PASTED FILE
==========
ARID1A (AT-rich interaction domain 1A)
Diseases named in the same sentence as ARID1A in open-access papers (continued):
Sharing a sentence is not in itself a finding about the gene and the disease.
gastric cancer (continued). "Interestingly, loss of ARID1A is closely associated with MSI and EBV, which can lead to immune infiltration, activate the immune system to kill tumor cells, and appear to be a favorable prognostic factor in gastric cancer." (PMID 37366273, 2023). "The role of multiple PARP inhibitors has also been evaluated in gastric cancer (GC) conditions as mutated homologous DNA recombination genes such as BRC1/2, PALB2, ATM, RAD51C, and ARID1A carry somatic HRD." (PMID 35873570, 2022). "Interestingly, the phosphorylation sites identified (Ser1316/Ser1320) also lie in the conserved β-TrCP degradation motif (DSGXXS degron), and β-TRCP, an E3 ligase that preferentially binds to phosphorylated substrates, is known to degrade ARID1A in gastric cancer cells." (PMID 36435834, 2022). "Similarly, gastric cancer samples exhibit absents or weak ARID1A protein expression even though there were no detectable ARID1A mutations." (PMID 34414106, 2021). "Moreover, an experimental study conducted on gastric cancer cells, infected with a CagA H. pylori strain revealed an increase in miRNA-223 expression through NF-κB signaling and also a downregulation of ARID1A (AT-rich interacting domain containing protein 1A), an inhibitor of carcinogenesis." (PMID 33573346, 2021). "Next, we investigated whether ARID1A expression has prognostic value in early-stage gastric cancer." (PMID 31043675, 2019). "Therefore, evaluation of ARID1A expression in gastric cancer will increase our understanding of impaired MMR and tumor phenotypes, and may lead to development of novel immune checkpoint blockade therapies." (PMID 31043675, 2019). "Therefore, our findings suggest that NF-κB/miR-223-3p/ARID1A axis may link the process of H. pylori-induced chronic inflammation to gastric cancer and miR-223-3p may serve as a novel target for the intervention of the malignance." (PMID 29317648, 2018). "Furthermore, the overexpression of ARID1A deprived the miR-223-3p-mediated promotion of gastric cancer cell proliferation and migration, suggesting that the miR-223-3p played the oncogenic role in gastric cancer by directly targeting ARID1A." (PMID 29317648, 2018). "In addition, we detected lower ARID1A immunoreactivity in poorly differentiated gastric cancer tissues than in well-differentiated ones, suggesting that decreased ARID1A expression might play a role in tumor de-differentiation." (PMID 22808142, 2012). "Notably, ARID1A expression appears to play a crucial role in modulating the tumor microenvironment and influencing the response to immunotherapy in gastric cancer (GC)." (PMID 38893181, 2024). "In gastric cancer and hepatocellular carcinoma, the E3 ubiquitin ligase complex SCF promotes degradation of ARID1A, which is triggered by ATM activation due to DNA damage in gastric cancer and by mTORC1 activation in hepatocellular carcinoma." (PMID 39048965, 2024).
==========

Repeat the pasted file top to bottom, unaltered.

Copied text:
ARID1A (AT-rich interaction domain 1A)
Diseases named in the same sentence as ARID1A in open-access papers (continued):
Sharing a sentence is not in itself a finding about the gene and the disease.
gastric cancer (continued). "Interestingly, loss of ARID1A is closely associated with MSI and EBV, which can lead to immune infiltration, activate the immune system to kill tumor cells, and appear to be a favorable prognostic factor in gastric cancer." (PMID 37366273, 2023). "The role of multiple PARP inhibitors has also been evaluated in gastric cancer (GC) conditions as mutated homologous DNA recombination genes such as BRC1/2, PALB2, ATM, RAD51C, and ARID1A carry somatic HRD." (PMID 35873570, 2022). "Interestingly, the phosphorylation sites identified (Ser1316/Ser1320) also lie in the conserved β-TrCP degradation motif (DSGXXS degron), and β-TRCP, an E3 ligase that preferentially binds to phosphorylated substrates, is known to degrade ARID1A in gastric cancer cells." (PMID 36435834, 2022). "Similarly, gastric cancer samples exhibit absents or weak ARID1A protein expression even though there were no detectable ARID1A mutations." (PMID 34414106, 2021). "Moreover, an experimental study conducted on gastric cancer cells, infected with a CagA H. pylori strain revealed an increase in miRNA-223 expression through NF-κB signaling and also a downregulation of ARID1A (AT-rich interacting domain containing protein 1A), an inhibitor of carcinogenesis." (PMID 33573346, 2021). "Next, we investigated whether ARID1A expression has prognostic value in early-stage gastric cancer." (PMID 31043675, 2019). "Therefore, evaluation of ARID1A expression in gastric cancer will increase our understanding of impaired MMR and tumor phenotypes, and may lead to development of novel immune checkpoint blockade therapies." (PMID 31043675, 2019). "Therefore, our findings suggest that NF-κB/miR-223-3p/ARID1A axis may link the process of H. pylori-induced chronic inflammation to gastric cancer and miR-223-3p may serve as a novel target for the intervention of the malignance." (PMID 29317648, 2018). "Furthermore, the overexpression of ARID1A deprived the miR-223-3p-mediated promotion of gastric cancer cell proliferation and migration, suggesting that the miR-223-3p played the oncogenic role in gastric cancer by directly targeting ARID1A." (PMID 29317648, 2018). "In addition, we detected lower ARID1A immunoreactivity in poorly differentiated gastric cancer tissues than in well-differentiated ones, suggesting that decreased ARID1A expression might play a role in tumor de-differentiation." (PMID 22808142, 2012). "Notably, ARID1A expression appears to play a crucial role in modulating the tumor microenvironment and influencing the response to immunotherapy in gastric cancer (GC)." (PMID 38893181, 2024). "In gastric cancer and hepatocellular carcinoma, the E3 ubiquitin ligase complex SCF promotes degradation of ARID1A, which is triggered by ATM activation due to DNA damage in gastric cancer and by mTORC1 activation in hepatocellular carcinoma." (PMID 39048965, 2024).